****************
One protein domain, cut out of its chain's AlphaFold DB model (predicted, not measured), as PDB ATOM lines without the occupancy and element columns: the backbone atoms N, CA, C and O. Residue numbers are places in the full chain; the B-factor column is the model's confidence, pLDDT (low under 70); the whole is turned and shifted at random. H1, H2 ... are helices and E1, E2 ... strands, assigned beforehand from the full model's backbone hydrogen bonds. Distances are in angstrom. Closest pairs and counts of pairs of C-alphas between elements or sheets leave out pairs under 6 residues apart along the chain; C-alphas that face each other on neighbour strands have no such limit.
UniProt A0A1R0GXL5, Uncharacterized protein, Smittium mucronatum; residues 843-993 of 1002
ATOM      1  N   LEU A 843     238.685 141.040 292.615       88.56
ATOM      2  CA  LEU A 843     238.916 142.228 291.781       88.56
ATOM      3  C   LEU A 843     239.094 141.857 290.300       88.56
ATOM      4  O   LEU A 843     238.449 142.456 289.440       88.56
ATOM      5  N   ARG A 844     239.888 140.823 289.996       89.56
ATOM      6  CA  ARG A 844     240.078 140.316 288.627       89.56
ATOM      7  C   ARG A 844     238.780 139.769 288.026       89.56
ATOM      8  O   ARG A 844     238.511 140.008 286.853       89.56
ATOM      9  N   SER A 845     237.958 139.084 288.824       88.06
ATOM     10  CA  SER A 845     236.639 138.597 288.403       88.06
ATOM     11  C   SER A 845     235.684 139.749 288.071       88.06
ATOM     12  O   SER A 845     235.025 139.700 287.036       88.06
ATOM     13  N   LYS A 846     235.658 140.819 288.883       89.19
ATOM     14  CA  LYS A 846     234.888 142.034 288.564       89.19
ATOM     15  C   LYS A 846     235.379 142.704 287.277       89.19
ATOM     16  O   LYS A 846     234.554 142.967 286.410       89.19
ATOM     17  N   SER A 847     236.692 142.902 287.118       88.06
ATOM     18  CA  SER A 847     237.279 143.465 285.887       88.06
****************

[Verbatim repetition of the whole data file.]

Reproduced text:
One protein domain, cut out of its chain's AlphaFold DB model (predicted, not measured), as PDB ATOM lines without the occupancy and element columns: the backbone atoms N, CA, C and O. Residue numbers are places in the full chain; the B-factor column is the model's confidence, pLDDT (low under 70); the whole is turned and shifted at random. H1, H2 ... are helices and E1, E2 ... strands, assigned beforehand from the full model's backbone hydrogen bonds. Distances are in angstrom. Closest pairs and counts of pairs of C-alphas between elements or sheets leave out pairs under 6 residues apart along the chain; C-alphas that face each other on neighbour strands have no such limit.
UniProt A0A1R0GXL5, Uncharacterized protein, Smittium mucronatum; residues 843-993 of 1002
ATOM      1  N   LEU A 843     238.685 141.040 292.615       88.56
ATOM      2  CA  LEU A 843     238.916 142.228 291.781       88.56
ATOM      3  C   LEU A 843     239.094 141.857 290.300       88.56
ATOM      4  O   LEU A 843     238.449 142.456 289.440       88.56
ATOM      5  N   ARG A 844     239.888 140.823 289.996       89.56
ATOM      6  CA  ARG A 844     240.078 140.316 288.627       89.56
ATOM      7  C   ARG A 844     238.780 139.769 288.026       89.56
ATOM      8  O   ARG A 844     238.511 140.008 286.853       89.56
ATOM      9  N   SER A 845     237.958 139.084 288.824       88.06
ATOM     10  CA  SER A 845     236.639 138.597 288.403       88.06
ATOM     11  C   SER A 845     235.684 139.749 288.071       88.06
ATOM     12  O   SER A 845     235.025 139.700 287.036       88.06
ATOM     13  N   LYS A 846     235.658 140.819 288.883       89.19
ATOM     14  CA  LYS A 846     234.888 142.034 288.564       89.19
ATOM     15  C   LYS A 846     235.379 142.704 287.277       89.19
ATOM     16  O   LYS A 846     234.554 142.967 286.410       89.19
ATOM     17  N   SER A 847     236.692 142.902 287.118       88.06
ATOM     18  CA  SER A 847     237.279 143.465 285.887       88.06